A drug contained in snake oil may help in the fight against Alzheimer’s disease.
The drug may help the body’s natural defences against the build-up of amyloid plaques in the brain.
Amyloid plaques are lumps of protein which are usually kept in check by enzymes.
In people with Alzheimer’s, though, these enzymes do not do their job.
The molecule, which was discovered in snake venom, could help activate the enzymes and break down the plaques.
The snake venom originally came from a pit viper, which is found in South and Central America.
This is the result of a long search stretching back years by Dr Sanjaya Kuruppu.
The scientists have now developed a synthetic version and found that it works on human cells in the lab.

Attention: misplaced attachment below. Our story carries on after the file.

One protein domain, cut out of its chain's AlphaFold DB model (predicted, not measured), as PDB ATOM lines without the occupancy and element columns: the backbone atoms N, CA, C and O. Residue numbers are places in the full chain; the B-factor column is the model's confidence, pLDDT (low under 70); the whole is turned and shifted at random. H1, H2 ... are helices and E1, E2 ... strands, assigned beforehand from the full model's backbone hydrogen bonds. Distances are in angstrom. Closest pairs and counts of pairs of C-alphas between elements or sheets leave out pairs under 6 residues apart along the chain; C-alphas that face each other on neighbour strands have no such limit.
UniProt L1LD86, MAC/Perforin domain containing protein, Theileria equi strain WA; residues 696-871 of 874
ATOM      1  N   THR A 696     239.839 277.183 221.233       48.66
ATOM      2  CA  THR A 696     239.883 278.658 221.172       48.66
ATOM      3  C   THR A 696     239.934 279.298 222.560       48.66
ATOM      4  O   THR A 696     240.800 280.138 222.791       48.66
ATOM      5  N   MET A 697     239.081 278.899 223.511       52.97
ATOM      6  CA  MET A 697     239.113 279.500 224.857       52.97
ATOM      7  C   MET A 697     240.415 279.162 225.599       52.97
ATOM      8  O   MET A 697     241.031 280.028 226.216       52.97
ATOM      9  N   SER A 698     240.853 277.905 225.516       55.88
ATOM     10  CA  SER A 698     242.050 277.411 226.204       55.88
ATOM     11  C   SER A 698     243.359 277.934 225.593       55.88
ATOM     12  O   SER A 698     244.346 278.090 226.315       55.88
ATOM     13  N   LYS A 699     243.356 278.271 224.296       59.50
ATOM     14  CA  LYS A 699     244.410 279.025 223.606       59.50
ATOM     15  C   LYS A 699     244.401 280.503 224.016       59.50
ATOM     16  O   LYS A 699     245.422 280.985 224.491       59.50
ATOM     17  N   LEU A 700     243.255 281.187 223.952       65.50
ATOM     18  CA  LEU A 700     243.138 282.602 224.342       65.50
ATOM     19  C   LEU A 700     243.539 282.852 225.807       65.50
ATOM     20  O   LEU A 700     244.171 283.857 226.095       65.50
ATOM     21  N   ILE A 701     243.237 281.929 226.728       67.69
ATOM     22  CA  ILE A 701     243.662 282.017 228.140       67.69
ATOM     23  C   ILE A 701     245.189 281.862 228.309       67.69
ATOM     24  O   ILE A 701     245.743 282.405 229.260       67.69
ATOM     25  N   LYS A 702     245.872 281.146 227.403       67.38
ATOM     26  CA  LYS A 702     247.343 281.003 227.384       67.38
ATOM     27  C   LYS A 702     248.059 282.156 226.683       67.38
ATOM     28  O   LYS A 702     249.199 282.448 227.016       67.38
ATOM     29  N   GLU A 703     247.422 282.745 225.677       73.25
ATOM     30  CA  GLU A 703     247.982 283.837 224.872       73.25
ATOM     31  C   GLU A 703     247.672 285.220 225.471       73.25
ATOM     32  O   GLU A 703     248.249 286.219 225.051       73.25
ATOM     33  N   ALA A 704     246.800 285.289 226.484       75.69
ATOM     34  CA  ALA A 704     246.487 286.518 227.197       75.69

Although it might sound unusual, snake venoms are actually a common inspiration for pharmaceutical research.
The study was published in the journal Nature Scientific Reports (Smith et al., 2016).
About the author
Psychologist, Jeremy Dean, PhD is the founder and author of PsyBlog. He holds a doctorate in psychology from University College London and two other advanced degrees in psychology.
He has been writing about scientific research on PsyBlog since 2004. He is also the author of the book “Making Habits, Breaking Habits” (Da Capo, 2003) and several ebooks:
- Accept Yourself: How to feel a profound sense of warmth and self-compassion
- The Anxiety Plan: 42 Strategies For Worry, Phobias, OCD and Panic
- Spark: 17 Steps That Will Boost Your Motivation For Anything
- Activate: How To Find Joy Again By Changing What You Do
Alzheimer’s image from Shutterstock